Plant Families


A wall of Monstera deliciosas

Monsteras are easily Instagram’s most hashtagged plant (#MonsteraMonday). They're an easy-to-care-for tropical, and a perfect statement piece. They grow heart-shaped foliage, and some species develop fenestrations, or holes in their leaves, for unknown reasons. Because they reside on the jungle floor in the wild, botanists believe that these holes are an adaptation that allow water to flow to the soil, or to let light through to reach lower leaves. Whatever the mystery, we're here for it.  

A monstera thai constellation at a grower's show.


Place in medium to bright indirect light. Avoid direct light, as this can scorch the leaves. 

Water once a week or when the top 2-3" of soil feel dry to the touch. You can err on the drier side in colder months. Leaves will droop when they're thirsty, but will perk up shortly after watering if you don't wait too long. 

Use diluted plant food once a month in the spring and summer. Avoid plant food in the fall and winter when the plant goes dormant. If you've recently repotted, wait ~6 weeks before feeding.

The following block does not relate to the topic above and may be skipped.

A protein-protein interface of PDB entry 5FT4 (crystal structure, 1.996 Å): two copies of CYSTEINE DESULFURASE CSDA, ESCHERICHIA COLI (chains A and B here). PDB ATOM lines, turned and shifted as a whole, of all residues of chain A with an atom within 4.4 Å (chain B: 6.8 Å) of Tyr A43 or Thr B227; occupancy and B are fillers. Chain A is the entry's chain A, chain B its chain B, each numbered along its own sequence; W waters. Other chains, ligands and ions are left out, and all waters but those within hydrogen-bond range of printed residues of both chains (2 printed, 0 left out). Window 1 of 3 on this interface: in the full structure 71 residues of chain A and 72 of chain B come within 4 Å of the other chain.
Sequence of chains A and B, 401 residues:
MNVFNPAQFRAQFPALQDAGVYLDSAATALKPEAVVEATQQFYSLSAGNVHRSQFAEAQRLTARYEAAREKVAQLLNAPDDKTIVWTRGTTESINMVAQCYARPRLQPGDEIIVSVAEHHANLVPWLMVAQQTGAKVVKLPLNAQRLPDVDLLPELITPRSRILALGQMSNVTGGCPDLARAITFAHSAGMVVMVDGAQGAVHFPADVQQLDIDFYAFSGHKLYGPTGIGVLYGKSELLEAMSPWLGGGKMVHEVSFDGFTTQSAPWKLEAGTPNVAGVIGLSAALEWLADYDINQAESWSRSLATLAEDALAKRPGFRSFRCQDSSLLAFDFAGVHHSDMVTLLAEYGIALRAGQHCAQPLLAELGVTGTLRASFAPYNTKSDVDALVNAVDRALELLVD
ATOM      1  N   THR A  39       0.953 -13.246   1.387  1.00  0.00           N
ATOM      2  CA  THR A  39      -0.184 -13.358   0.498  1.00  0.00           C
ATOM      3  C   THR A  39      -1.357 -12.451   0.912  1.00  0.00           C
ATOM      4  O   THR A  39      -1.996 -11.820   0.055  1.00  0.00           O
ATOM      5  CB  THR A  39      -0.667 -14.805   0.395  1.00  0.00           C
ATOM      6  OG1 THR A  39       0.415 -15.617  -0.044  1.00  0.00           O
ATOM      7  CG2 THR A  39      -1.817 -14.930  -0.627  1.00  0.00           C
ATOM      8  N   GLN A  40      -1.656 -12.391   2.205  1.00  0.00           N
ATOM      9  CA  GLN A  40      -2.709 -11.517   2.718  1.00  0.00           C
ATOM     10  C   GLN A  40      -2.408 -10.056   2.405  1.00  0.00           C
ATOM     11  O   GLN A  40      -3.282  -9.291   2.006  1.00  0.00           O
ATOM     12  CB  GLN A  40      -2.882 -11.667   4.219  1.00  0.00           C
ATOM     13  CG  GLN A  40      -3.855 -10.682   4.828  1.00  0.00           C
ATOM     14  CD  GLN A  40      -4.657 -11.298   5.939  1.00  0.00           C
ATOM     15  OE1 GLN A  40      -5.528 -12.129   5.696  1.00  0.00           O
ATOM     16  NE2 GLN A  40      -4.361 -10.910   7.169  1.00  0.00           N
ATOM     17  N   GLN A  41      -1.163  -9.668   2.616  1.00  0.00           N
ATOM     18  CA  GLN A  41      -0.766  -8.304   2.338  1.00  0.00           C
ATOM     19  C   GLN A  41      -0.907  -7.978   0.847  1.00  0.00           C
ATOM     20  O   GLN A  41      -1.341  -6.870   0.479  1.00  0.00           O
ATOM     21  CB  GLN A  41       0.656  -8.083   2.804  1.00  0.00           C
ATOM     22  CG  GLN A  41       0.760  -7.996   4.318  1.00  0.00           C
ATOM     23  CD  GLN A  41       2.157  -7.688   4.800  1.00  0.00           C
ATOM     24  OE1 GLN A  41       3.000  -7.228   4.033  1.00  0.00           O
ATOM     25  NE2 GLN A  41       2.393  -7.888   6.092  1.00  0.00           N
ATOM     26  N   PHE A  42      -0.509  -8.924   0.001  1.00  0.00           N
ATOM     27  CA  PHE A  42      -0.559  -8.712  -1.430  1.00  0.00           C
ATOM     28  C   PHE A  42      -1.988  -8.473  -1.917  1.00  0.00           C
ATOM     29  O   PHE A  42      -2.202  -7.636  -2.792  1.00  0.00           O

These plants are toxic when ingested, so keep out of reach of pets and small children. 

    Care instructions are usually consistent for all monsteras, but we always recommend researching your specific plant to make sure you get it right the first time. 

    A monstera dubia climbing a plank of wood.

    These trendy plants are climbers in nature. They use aerial roots to cling to bark and branches, and climb upward towards the sun in search of more light. We recommend planting yours with a moss pole or wooden plank to avoid it growing outward and drooping down and out to the floor. Encouraging it to climb up will not only help the plant grow neat and tall, but will save you space (for more plants) in the long run. 

    A large monstera deliciosa growing around the base of a tall tree.
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